Austerity Budget: Assessing the Impact on Development and Pro-poor Growth

The federal budget 2019-2020 and the government’s economic policy will have disastrous consequences for Pakistan’s middle income groups, who are expected to face a 40 percent compression in disposable income while taxes, inflation, and unemployment increases. This was the key takeaway at Jinnah Institute’s policy Roundtable titled ‘Austerity Budget: Assessing the Impact on Development and Pro-poor Growth’, moderated by Nadeem Hussain, CEO of Planet N Group.

Former member of the PM’s Economic Advisory Council, Sakib Sherani shared Pakistan’s macro-economic indicators, highlighting the accumulated financing gap over previous years. He explained that the rising current account deficit and an overvalued rupee have resulted in a severe debt trap. Simultaneously, the formal economy which drives investment, generates tax revenue and employment, is shrinking in size. He also informed that Pakistan’s exports that currently stand at 8 percent of GDP are the lowest among all emerging markets and constitute a dwindling portion of Pakistan’s GDP. Overvaluation of the rupee over the last five years has meant that Pakistan ran a huge current account deficit, the largest in all emerging markets, and the rupee has been falling because the external financing gap was over $23 billion in 2018. This is the first time that Pakistan has started facing a currency crisis of the magnitude experienced in Argentina and Zimbabwe. “Despite periodic and short lived success at macro stabilization, the environment for long-run economic growth remains challenging. Stabilization is a necessary condition, but not a sufficient one,” Mr. Sherani stated.

Dr. Faisal Bari, academic and member of the Economic Advisory Council said that the government is underestimating the consequences of the Budget 2019-2020. Jobs are vanishing, inflation is hitting people very hard and utility prices are pushing people in debt. There is absolutely no guarantee that some years of pursuing stabilization policies led by any government will yield benefits or create a growth path. Pakistan needs over 7 percent sustainable growth but there is little appetite for the kind of institutional arrangements and policies needed to make that growth occur. “Citizens enduring pain for stabilization” should mean that some relief will be afforded to them eventually, but the level of competence to bring about systemic overhauls across the system leaves little room for optimism. In the meanwhile, people will continue to experience difficulties caused by vicious cycles of stabilization that outrun the government’s term. Dr. Bari also stated that other countries in the region like Bangladesh and Sri Lanka had made critical investments in human capital and social sectors that were paying economic dividends now. “Even if Pakistan were to enable growth trends internally do we have requisite human resource and skills available to take growth forward?” he asked.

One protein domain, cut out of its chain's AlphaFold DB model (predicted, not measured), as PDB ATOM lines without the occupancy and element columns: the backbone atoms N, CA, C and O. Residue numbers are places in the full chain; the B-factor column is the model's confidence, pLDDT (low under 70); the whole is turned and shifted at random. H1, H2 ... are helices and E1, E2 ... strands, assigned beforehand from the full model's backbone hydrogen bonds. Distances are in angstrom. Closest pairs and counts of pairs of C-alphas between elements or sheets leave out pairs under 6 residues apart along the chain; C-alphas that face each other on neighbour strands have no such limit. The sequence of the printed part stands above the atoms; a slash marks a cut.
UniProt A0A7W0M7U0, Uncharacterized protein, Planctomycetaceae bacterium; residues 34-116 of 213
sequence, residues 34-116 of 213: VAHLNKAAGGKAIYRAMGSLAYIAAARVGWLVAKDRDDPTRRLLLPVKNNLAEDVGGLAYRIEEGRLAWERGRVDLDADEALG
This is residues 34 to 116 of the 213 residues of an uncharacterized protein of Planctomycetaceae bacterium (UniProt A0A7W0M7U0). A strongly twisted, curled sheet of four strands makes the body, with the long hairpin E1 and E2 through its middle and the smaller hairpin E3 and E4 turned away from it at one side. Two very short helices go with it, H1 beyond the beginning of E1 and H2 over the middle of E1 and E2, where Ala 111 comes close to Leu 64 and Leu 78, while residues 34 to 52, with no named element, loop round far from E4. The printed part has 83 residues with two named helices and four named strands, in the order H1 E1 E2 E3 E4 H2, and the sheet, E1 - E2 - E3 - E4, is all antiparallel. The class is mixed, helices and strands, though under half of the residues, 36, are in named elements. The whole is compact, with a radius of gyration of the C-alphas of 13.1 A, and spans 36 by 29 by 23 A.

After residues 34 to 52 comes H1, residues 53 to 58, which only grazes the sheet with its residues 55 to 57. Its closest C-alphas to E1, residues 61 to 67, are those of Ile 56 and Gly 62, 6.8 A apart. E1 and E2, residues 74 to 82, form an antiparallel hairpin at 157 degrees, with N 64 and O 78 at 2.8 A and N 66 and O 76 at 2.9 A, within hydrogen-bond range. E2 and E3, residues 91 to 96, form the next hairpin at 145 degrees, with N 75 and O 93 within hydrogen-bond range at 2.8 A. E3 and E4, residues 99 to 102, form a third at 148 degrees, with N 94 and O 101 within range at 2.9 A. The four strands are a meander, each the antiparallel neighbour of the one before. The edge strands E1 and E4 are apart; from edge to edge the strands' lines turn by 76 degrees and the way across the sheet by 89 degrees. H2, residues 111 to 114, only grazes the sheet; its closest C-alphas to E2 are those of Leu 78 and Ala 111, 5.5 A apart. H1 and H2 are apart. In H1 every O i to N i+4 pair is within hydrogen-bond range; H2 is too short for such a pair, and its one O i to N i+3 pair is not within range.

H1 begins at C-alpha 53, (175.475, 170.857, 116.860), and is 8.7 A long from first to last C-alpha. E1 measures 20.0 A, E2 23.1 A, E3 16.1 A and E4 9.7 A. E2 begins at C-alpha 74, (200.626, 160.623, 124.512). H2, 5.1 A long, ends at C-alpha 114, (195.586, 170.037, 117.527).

Dr. Ijaz Nabi, member of the Economic Advisory Council, also drew attention to the economy’s structural problems that create inconsistent growth patterns, and regular trends of regression after momentary stabilization. He recalled that many economies of the Far East found their wealth disappear in a matter of months after the Asian Financial Crisis, and resorted to lending from the IMF. There have been similar moments in Pakistan’s economic history, like 1971, when the rupee had crashed but the economy found other ways of bouncing back. He stated that without addressing economic fundamentals, such as gross systemic inefficiencies and corruption across institutions, there is little chance that governments will be able to break out of the stabilization rut they find themselves in. Pakistan too must realize that its governmental expenditures outstrip its capacity to raise revenue and lending from the IMF becomes inevitable.

Former Board Of Investment Chairman Haroon Sharif observed that the budget is a clear reflection of Pakistan’s policy priorities, devoid of a medium or long term vision. The current budget is geared towards stabilization and social protection measures. Business interests dictate the drafting of budgets whose review process is poor and there is clear elite capture over budgetary approvals. The allocations made for social protection reflect the government’s intention to undertake ‘corporate social responsibility’ encouraged by IFIs, with no real plans to alleviate poverty or tackle issues that necessitate social safety or financial inclusion. The Benazir Income Support Program is known to assist poor households but should not be taken as a sufficient measure to address Pakistan’s rampant poverty. He stated that decision makers must consider the strategic opportunities for stabilization provided by CPEC and think of ways Pakistan can enable growth in key sectors with critical investments in human capital. It is essential that we conceive the kind of economy we want and develop competencies to achieve that objective.